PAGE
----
24 June 2014
Johannesburg, the economic heart of South Africa, has been named as the host of the next wildlife conference of the Convention on International Trade in Endangered Species of Wild Fauna and Flora, or Cites.
The 17th meeting of the Conference of the Parties (CoP17) will take place from 24 September to 5 October 2016.
Cites secretary-general John E Scanlon said South Africa was a highly appropriate location for the CoP because of the frontline wildlife challenges the country faced.
Inspiration and history
“Africa is home to a vast array of Cites-listed species and South Africa is globally recognised for the Big Five,” he explained. “Holding the CoP in such surroundings should inspire all delegates. Cites parties and observers look forward to meeting in South Africa in 2016 for the world wildlife conference.”
He also noted that South Africa was one of the first countries to join Cites after it came into effect in 1975 and since then the country had been active in the work needed.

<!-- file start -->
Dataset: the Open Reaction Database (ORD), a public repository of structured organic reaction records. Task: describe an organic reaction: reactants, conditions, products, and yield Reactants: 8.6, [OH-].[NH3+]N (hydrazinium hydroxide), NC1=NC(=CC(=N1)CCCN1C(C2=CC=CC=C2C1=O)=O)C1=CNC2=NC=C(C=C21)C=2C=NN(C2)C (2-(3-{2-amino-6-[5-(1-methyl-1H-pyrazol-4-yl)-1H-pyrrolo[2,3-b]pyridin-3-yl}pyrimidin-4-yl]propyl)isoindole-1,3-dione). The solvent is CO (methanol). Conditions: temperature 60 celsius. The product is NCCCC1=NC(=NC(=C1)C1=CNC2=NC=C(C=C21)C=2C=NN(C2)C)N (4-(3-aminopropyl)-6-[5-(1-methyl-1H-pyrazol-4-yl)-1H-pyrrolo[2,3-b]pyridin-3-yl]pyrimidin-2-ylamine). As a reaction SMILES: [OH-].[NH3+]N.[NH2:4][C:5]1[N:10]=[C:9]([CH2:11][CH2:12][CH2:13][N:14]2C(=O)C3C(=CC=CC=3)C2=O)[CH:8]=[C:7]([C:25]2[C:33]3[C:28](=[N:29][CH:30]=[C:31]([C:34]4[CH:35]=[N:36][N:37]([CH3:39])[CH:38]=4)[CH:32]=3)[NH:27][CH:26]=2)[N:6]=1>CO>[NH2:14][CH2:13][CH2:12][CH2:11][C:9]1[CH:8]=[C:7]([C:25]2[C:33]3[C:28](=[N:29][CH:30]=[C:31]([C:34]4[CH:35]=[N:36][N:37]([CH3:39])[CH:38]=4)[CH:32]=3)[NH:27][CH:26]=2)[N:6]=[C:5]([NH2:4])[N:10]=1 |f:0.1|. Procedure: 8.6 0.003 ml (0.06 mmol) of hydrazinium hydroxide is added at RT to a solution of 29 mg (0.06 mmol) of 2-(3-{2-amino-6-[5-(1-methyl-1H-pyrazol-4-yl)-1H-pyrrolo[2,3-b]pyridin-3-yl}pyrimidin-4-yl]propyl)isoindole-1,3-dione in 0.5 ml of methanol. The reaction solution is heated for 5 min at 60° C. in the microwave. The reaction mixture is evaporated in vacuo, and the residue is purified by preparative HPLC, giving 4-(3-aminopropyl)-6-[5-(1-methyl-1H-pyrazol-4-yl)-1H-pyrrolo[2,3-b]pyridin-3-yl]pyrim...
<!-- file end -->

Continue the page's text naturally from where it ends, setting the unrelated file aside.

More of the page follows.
Botswana, Zimbabwe and Kenya have all hosted the conference previously.
Cites is a global treaty between 181 member states. Its mandate is to ensure that trade of wild animals and plants does not threaten the species’ survival.
Cites regulates international trade in over 35 000 species of plants and animals, including their products and derivatives, ensuring their survival in the wild with benefits for the livelihoods of local people and the global environment, according to the organisation. “The Cites permit system seeks to ensure that international trade in listed species is sustainable, legal and traceable,” it says.
Poaching on the rise
There has been an increase in elephant and rhino poaching, which are killed or maimed for their tusks and horns in South Africa. According to government figures, 393 rhinos were killed by poachers between January and April this year, an increase of 18% over the same period a year previously.
Glad to have you
Environmental Affairs Minister Edna Molewa said: “We look forward to welcoming Cites parties and observers to our beautiful country.” She encouraged delegates to experience and embrace the country’s biodiversity, culture, and historic heritage.
Molewa also urged delegates to use the opportunity to engage in robust discussions and come up with resolutions that will take forward the work already under way regarding the trade in flora and fauna.